Identity & Security

Best practices to protect your organization against ransomware threats

#security

Ransomware, a form of malware that encrypts a user’s or organization’s most important files or data rendering them unreadable, isn’t a novel threat in the world of computer security. These destructive, financially-motivated attacks where cybercriminals demand payment to decrypt data and restore access have been studied and documented for many years. Today’s reality shows us that these attacks have become more pervasive, impacting essential services like healthcare or pumping gasoline. Yet despite attempts to stop this threat, ransomware continues to impact organizations across all industries, significantly disrupting business processes and critical national infrastructure services and leaving many organizations looking to better protect themselves. Organizations that continue to rely on legacy systems are especially vulnerable to ransomware threats, as these systems may not be regularly patched and maintained. 

For more than 20 years Google has been operating securely in the cloud, using our modern technology stack to provide a more defensible environment that we can protect at scale. We strive to make our security innovations available in our platforms and products for customers to use as well. This underpins our work to be the industry’s most trusted cloud, and while the threat of ransomware isn’t new, our responsibility to help protect you from existing or emerging threats never changes. In this post, we share guidance on how organizations can increase their resilience to ransomware and how some of our Cloud products and services can help.

Develop a comprehensive, defensive security posture to protect against ransomware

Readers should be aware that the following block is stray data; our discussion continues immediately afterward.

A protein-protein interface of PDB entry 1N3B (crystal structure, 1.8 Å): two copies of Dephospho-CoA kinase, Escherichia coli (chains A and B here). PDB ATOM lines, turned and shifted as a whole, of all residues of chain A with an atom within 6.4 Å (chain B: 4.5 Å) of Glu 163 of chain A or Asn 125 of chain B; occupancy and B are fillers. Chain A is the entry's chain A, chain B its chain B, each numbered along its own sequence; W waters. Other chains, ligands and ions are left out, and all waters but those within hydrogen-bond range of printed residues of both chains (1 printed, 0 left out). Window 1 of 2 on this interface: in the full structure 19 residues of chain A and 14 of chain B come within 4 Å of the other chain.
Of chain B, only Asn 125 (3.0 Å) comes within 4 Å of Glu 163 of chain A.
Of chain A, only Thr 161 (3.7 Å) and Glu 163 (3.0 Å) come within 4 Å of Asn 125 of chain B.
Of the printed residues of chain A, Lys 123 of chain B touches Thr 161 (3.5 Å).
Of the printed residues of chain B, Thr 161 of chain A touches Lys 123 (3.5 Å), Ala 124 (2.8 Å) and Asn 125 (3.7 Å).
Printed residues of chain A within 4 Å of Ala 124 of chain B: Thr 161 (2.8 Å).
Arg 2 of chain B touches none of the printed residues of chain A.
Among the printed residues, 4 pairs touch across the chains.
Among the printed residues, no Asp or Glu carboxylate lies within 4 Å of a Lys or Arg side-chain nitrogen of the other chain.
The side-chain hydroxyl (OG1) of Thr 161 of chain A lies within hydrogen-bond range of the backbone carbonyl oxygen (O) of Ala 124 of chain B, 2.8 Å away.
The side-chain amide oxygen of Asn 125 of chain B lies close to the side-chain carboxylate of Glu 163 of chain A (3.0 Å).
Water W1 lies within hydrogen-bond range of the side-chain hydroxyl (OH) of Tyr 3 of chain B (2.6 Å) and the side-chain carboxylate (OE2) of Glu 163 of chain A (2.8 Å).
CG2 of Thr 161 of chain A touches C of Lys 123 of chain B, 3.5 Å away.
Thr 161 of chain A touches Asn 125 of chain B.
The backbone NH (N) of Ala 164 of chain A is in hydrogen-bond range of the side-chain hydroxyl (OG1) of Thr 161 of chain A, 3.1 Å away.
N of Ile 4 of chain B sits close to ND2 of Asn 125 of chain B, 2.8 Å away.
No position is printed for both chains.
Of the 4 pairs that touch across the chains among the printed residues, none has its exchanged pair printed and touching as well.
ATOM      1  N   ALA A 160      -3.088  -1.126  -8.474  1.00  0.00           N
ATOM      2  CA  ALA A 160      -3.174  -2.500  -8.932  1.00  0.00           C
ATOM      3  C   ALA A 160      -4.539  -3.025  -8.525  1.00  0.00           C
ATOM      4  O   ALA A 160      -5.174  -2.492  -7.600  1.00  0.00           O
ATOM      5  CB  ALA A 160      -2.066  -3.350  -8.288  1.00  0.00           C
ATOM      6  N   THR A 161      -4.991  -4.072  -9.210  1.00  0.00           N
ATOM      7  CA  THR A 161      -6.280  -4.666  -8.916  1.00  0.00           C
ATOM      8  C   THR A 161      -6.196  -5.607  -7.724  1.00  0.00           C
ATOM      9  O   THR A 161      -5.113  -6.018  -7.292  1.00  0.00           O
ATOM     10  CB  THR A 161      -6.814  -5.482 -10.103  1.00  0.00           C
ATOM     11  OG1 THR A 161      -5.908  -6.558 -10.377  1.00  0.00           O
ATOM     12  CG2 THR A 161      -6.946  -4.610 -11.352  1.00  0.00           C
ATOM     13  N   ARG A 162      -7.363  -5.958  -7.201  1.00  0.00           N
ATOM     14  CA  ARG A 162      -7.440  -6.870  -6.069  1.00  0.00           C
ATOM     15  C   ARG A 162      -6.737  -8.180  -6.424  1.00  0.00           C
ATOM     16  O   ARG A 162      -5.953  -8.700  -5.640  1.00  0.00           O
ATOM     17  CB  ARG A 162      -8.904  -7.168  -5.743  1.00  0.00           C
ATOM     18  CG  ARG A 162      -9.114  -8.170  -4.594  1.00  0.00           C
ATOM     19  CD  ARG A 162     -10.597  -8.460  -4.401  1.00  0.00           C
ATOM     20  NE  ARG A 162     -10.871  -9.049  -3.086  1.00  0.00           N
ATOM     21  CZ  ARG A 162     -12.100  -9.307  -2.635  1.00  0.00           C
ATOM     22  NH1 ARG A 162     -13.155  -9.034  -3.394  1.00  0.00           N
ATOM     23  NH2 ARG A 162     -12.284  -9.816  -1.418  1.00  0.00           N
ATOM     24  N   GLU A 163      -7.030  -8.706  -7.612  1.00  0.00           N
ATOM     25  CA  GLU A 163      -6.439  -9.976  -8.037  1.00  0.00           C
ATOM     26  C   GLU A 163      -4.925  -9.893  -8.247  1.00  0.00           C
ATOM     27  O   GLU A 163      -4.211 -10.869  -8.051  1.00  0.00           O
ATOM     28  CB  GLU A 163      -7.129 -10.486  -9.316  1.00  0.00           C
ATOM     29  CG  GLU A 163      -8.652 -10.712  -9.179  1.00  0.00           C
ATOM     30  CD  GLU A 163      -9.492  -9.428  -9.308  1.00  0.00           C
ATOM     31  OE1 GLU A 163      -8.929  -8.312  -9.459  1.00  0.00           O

Robust protection against ransomware (and many other threats) requires multiple layers of defense. The National Institute of Standards and Technology (NIST) outlines five main functions in the Cybersecurity Framework that serve as the primary pillars for a successful and comprehensive cybersecurity program in any public or private sector organization. Below are the recommendations from NIST and examples of how our Cloud technologies can help address ransomware threats:

Pillar #1 - Identify: Develop an understanding of what cybersecurity risks you need to manage for the scope of your assets, systems, data, people, and capabilities. In the case of ransomware, this covers which systems or processes are most likely to be targeted in a ransomware attack, and what the business impact would be if specific systems were rendered inoperable. This will help prioritize and focus efforts to manage risks. 

Our CISO Guide to Security Transformation whitepaper outlines steps for a risk-informed, rather than risk-avoidance, approach to security with the cloud. A risk-informed approach can help you address the most important security risks, instead of addressing the risks that you already know how to mitigate. Cloud service providers make this risk-informed approach easier and more efficient for you by developing and maintaining many of the controls and tools that you need to mitigate modern security threats. Services like Cloud Asset Inventory provide a mechanism to discover, monitor, and analyze all your assets in one place for tasks like IT ops, security analytics, auditing, and governance.